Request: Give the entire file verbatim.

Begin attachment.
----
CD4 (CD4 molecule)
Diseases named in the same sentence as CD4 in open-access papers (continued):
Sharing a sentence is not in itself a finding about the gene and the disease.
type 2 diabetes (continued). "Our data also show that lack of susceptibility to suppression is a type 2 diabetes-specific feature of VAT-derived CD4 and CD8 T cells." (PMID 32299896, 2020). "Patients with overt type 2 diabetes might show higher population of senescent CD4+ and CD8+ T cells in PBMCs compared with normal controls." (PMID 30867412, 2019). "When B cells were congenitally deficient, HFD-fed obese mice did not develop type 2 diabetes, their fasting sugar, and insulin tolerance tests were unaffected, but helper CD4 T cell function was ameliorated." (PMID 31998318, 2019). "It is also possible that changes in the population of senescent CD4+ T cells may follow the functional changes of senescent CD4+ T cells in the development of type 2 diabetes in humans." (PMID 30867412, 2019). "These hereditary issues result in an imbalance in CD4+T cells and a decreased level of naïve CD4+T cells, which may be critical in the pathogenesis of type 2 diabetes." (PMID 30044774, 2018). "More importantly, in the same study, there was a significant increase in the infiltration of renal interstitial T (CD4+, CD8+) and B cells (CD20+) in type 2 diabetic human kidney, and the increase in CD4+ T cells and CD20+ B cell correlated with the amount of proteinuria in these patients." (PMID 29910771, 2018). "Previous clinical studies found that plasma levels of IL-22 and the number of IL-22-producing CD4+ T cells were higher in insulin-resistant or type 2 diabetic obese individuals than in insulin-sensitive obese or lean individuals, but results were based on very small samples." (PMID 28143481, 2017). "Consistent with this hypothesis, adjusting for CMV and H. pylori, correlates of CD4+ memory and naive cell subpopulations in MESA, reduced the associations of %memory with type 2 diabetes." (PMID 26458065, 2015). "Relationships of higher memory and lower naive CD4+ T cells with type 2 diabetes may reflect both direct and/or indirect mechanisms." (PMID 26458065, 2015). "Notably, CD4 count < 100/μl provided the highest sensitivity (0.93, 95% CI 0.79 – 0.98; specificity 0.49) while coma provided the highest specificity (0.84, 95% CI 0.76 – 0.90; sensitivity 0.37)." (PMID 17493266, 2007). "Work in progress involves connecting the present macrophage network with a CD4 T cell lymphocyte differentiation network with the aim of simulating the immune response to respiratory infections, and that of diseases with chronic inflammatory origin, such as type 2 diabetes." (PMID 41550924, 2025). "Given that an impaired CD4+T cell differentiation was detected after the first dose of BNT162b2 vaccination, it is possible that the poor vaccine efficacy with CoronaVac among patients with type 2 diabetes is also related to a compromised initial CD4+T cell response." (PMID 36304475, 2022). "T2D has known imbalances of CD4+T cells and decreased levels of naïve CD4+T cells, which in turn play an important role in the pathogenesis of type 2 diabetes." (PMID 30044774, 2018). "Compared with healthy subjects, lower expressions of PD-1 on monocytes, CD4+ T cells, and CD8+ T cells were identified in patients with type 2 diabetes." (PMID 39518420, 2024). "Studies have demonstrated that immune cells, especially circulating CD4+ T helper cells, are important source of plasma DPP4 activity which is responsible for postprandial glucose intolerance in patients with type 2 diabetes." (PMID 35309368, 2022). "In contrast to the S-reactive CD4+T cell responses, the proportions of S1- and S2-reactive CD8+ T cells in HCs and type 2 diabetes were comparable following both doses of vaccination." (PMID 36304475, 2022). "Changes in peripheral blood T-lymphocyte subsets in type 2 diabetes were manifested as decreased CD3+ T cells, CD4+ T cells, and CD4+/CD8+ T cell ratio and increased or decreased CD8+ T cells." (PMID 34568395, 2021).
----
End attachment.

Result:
CD4 (CD4 molecule)
Diseases named in the same sentence as CD4 in open-access papers (continued):
Sharing a sentence is not in itself a finding about the gene and the disease.
type 2 diabetes (continued). "Our data also show that lack of susceptibility to suppression is a type 2 diabetes-specific feature of VAT-derived CD4 and CD8 T cells." (PMID 32299896, 2020). "Patients with overt type 2 diabetes might show higher population of senescent CD4+ and CD8+ T cells in PBMCs compared with normal controls." (PMID 30867412, 2019). "When B cells were congenitally deficient, HFD-fed obese mice did not develop type 2 diabetes, their fasting sugar, and insulin tolerance tests were unaffected, but helper CD4 T cell function was ameliorated." (PMID 31998318, 2019). "It is also possible that changes in the population of senescent CD4+ T cells may follow the functional changes of senescent CD4+ T cells in the development of type 2 diabetes in humans." (PMID 30867412, 2019). "These hereditary issues result in an imbalance in CD4+T cells and a decreased level of naïve CD4+T cells, which may be critical in the pathogenesis of type 2 diabetes." (PMID 30044774, 2018). "More importantly, in the same study, there was a significant increase in the infiltration of renal interstitial T (CD4+, CD8+) and B cells (CD20+) in type 2 diabetic human kidney, and the increase in CD4+ T cells and CD20+ B cell correlated with the amount of proteinuria in these patients." (PMID 29910771, 2018). "Previous clinical studies found that plasma levels of IL-22 and the number of IL-22-producing CD4+ T cells were higher in insulin-resistant or type 2 diabetic obese individuals than in insulin-sensitive obese or lean individuals, but results were based on very small samples." (PMID 28143481, 2017). "Consistent with this hypothesis, adjusting for CMV and H. pylori, correlates of CD4+ memory and naive cell subpopulations in MESA, reduced the associations of %memory with type 2 diabetes." (PMID 26458065, 2015). "Relationships of higher memory and lower naive CD4+ T cells with type 2 diabetes may reflect both direct and/or indirect mechanisms." (PMID 26458065, 2015). "Notably, CD4 count < 100/μl provided the highest sensitivity (0.93, 95% CI 0.79 – 0.98; specificity 0.49) while coma provided the highest specificity (0.84, 95% CI 0.76 – 0.90; sensitivity 0.37)." (PMID 17493266, 2007). "Work in progress involves connecting the present macrophage network with a CD4 T cell lymphocyte differentiation network with the aim of simulating the immune response to respiratory infections, and that of diseases with chronic inflammatory origin, such as type 2 diabetes." (PMID 41550924, 2025). "Given that an impaired CD4+T cell differentiation was detected after the first dose of BNT162b2 vaccination, it is possible that the poor vaccine efficacy with CoronaVac among patients with type 2 diabetes is also related to a compromised initial CD4+T cell response." (PMID 36304475, 2022). "T2D has known imbalances of CD4+T cells and decreased levels of naïve CD4+T cells, which in turn play an important role in the pathogenesis of type 2 diabetes." (PMID 30044774, 2018). "Compared with healthy subjects, lower expressions of PD-1 on monocytes, CD4+ T cells, and CD8+ T cells were identified in patients with type 2 diabetes." (PMID 39518420, 2024). "Studies have demonstrated that immune cells, especially circulating CD4+ T helper cells, are important source of plasma DPP4 activity which is responsible for postprandial glucose intolerance in patients with type 2 diabetes." (PMID 35309368, 2022). "In contrast to the S-reactive CD4+T cell responses, the proportions of S1- and S2-reactive CD8+ T cells in HCs and type 2 diabetes were comparable following both doses of vaccination." (PMID 36304475, 2022). "Changes in peripheral blood T-lymphocyte subsets in type 2 diabetes were manifested as decreased CD3+ T cells, CD4+ T cells, and CD4+/CD8+ T cell ratio and increased or decreased CD8+ T cells." (PMID 34568395, 2021).